whose debut Conquista feature Bathers in Buenos Aires’ Fountain<br />

of Youth introduces us to the random collection of amigos whose<br />

regular appearances at an Argentine cycle track appear to be<br />

defying the ageing process.<br />

In The Other Side of the Fence the present author catches up with<br />

recently appointed Great Britain Cycling Team senior men’s<br />

academy coach Matthew Brammeier at the 2019 Tour de Yorkshire.<br />

Matt tells us about the end of his career as a pro rider and his switch<br />

to coaching and offers a little insight into the current crop of talent<br />

coming through the GBCT academy.<br />

Find out everything you never needed to know about Ramunas<br />

Navardauskas, what’s hot in Girona, and Nic Dougall’s switch to<br />

triathlon. It can only be the return of Briefings from The Peloton<br />

Brief.<br />

Jack Swart is one of the all-time greats of New Zealand road racing.<br />

Russell Jones tells us his story in Casquette.<br />

And last but not least, Tom Owen rounds out the issue this time<br />

with his Postcard from The Peak.<br />

So sit back and enjoy this magnificent Molteni-esque sausage-fest.<br />

See you on the road . . .

Alain Vigneron<br />



It’s easy to evaluate and compare the<br />

performance of cycling’s champions.<br />

How many victories?<br />

How many jerseys?<br />

But what about the sport’s water-carriers<br />

– the domestiques? They are invariably<br />

lauded for their efforts and assistance by<br />

their victorious team leaders – but how can<br />

we tell whether they deserve it?<br />

Words: Cillian Kelly<br />

Photography: Cor Vos<br />


Most cyclists are losers. 2,648 different riders have managed<br />

to complete the Tour de France and yet only 62 of them have ever<br />

won it. The rest of them are losers. That’s a win rate of 0.023%. It’s<br />

roughly the same ratio for every other cycling race you can think<br />

of. You could say that it’s also true of other sports. I haven’t done<br />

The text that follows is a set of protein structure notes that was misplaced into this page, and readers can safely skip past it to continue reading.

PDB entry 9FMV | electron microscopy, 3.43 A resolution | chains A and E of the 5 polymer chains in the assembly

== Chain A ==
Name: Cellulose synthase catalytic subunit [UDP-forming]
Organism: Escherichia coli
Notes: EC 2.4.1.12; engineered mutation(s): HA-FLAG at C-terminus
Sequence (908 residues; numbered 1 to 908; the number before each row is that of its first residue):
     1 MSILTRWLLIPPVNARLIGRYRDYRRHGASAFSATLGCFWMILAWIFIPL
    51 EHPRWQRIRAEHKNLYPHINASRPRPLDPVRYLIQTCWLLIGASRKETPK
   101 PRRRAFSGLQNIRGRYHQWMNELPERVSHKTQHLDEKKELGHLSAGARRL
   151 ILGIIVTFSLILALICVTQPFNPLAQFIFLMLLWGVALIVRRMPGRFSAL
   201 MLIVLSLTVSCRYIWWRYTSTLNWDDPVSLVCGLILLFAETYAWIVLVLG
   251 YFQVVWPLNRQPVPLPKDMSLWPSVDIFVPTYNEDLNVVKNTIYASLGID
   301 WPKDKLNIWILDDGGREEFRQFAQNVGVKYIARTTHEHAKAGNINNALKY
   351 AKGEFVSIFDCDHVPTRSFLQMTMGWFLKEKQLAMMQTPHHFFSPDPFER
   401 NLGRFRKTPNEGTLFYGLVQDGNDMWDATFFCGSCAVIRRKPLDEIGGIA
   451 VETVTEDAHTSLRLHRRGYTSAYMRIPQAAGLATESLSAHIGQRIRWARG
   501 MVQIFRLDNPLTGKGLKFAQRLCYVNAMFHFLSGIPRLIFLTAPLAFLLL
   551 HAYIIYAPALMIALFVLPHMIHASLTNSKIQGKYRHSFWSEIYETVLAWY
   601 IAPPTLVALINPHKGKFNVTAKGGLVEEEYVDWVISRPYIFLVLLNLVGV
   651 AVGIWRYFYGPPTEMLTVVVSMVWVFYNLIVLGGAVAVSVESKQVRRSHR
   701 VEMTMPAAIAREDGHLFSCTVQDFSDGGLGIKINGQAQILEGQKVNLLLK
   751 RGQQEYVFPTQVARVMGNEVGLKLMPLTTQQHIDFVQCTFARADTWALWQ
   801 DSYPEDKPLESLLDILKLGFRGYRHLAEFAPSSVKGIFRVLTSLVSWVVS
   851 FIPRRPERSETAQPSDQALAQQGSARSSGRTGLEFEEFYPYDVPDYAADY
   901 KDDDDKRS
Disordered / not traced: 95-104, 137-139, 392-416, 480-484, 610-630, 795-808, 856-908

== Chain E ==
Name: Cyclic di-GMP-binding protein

the maths on all of them but I’d imagine you could find similar<br />

numbers of losers in tennis or golf. But this is where cycling<br />

differs. The winner wins and he often wins alone. But he cannot<br />

do so without his team. For so many reasons, the fact that cycling<br />

is a team sport but a single rider crosses the finish line makes it<br />

interesting. Not merely because it gives us this abundance of<br />

losers, but mainly because most of them are not even trying to win.<br />

Of course, I’m being ridiculous just to hoik you in. I know and<br />

you know they are not<br />

losers – far from it. The<br />

domestiques that shape<br />

the sport are some of<br />

”Most cyclists are losers”<br />

the hardest bastards in<br />

it and quite often put in<br />

even more work, produce<br />

more watts and suffer a<br />

lot more than the team<br />

leader they’re working for. They’re not ‘unsung’ heroes. There is<br />

a very wide appreciation and acknowledgement of the work that<br />

they do. When a team leader wins, often the first thing they do is<br />

praise the effort of their teammates.<br />

But how do we know who are the best domestiques? For team<br />

leaders, it’s straightforward – race wins. There can be some debate<br />

about quality vs. quantity and there are different types of riders<br />

who can win different types of races. But ultimately, the races<br />

a leader wins will define him. For everyone else there is no such<br />

measure. How do you measure the contribution of a domestique?<br />

How much credit can Egan Bernal take for Geraint Thomas’s Tour<br />

de France win last year? How much credit should Mark Renshaw<br />

take for all the times he led Mark Cavendish toward the last 300<br />

metres?<br />

A simple measure would be the volume of ‘assists’ a rider<br />

produces. That is, how many times a rider takes a part in a race and<br />

one of their teammates manages to win it.<br />


Michel Stolker, domestique to the great Jacques Anquetil<br />


Famously, George Hincapie assisted Lance Armstrong to all<br />

seven of his Tour de France wins. Obviously domestiques were<br />